A federal judge in New York has denied class action certification in a Fair Debt Collection Practices Act case because the named plaintiff is not an adequate representative of the proposed class because he turned down an offer to pay the damages in full.
The case, Franco v. Allied Interstate, has been working its way through the court system since 2013 and has twice appeared before the Court of Appeals for the Second Circuit. The most recent ruling from the Appeals Court was back in April, when it ruled that a Supreme Court precedent holds that an unaccepted offer does not moot a claim even if a judgment has been entered in favor of the plaintiff at the defendant’s request.
A copy of the most recent ruling in the case can be accessed by clicking here.
This most recent ruling marks the third time that the District Court has ruled in favor of the defendant in the case. In the previous two rulings, the plaintiff appealed to the Second Circuit and both times, the Appeals Court overturned the lower court ruling and revived the suit.
This ruling is expected to be appealed to the Second Circuit as well, according to a published report.
In her ruling, Judge Katherine Forrest questioned the motivations for continuing the case when the named plaintiff continues to receive an offer to settle the case for $1 more than the statutory limit for this type of violation.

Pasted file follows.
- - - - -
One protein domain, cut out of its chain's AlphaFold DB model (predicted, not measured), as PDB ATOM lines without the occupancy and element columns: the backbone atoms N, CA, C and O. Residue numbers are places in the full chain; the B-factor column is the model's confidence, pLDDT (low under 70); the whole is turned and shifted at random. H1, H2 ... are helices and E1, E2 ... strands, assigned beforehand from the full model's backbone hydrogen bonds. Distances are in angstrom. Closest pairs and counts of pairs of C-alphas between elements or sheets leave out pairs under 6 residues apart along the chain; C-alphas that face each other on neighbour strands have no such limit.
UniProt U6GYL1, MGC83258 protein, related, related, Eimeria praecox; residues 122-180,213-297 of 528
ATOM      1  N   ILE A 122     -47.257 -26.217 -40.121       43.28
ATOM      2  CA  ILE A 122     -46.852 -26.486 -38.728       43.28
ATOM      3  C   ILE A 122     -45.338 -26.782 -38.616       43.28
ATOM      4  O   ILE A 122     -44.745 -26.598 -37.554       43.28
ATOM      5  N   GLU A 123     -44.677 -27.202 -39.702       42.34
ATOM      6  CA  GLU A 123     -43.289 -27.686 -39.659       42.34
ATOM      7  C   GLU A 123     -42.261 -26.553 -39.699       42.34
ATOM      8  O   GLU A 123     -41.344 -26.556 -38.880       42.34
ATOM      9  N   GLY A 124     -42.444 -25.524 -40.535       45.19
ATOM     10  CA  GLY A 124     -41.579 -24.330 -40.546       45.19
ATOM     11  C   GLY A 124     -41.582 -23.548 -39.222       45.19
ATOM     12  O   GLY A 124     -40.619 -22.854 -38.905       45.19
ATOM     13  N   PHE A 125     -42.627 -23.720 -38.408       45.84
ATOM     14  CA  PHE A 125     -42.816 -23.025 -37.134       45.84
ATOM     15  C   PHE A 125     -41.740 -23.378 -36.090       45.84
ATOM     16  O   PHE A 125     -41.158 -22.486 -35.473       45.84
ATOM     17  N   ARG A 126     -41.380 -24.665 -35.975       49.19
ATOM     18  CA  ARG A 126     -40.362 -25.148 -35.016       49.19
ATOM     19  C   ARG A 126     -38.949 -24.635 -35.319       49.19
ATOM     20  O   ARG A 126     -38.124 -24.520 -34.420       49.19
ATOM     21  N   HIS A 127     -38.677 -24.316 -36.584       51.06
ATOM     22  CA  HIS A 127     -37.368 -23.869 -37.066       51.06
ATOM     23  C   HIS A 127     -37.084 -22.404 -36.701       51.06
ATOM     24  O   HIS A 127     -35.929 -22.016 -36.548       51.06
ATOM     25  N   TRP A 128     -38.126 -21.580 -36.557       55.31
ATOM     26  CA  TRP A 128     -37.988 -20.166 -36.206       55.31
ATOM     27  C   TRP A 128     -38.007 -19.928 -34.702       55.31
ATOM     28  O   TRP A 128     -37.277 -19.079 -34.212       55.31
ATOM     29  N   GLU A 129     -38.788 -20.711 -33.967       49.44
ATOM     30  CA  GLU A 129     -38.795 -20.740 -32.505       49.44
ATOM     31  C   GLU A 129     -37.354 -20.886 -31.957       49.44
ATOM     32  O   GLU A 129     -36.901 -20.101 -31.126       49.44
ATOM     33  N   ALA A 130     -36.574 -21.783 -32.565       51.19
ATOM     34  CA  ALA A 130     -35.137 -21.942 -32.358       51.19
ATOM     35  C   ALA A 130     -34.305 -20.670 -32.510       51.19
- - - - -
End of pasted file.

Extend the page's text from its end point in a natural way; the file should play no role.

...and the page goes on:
“Absent a factual record from plaintiff setting forth his rationale and expected conduct in light of past behavior, the Court is left with the distinct possibilities that: (1) this litigation is entirely lawyer-driven; and/or (2) that while the claims plaintiff has asserted would be satisfied by monetary relief, this particular plaintiff does not plan on agreeing to a monetary settlement,” Judge Forrest wrote. “First, if plaintiff is willing to forgo recovery on his own behalf, there is no telling how many potential class members he is willing to prejudice for the ‘greater good.’ Assuming for the moment that there are 1,000 potential class members, would plaintiff (and his counsel) accept an offer that makes 750 of those class members whole? How about 500? And what if the proposed offer made all class members whole, but did not provide for attorneys’ fees and costs?”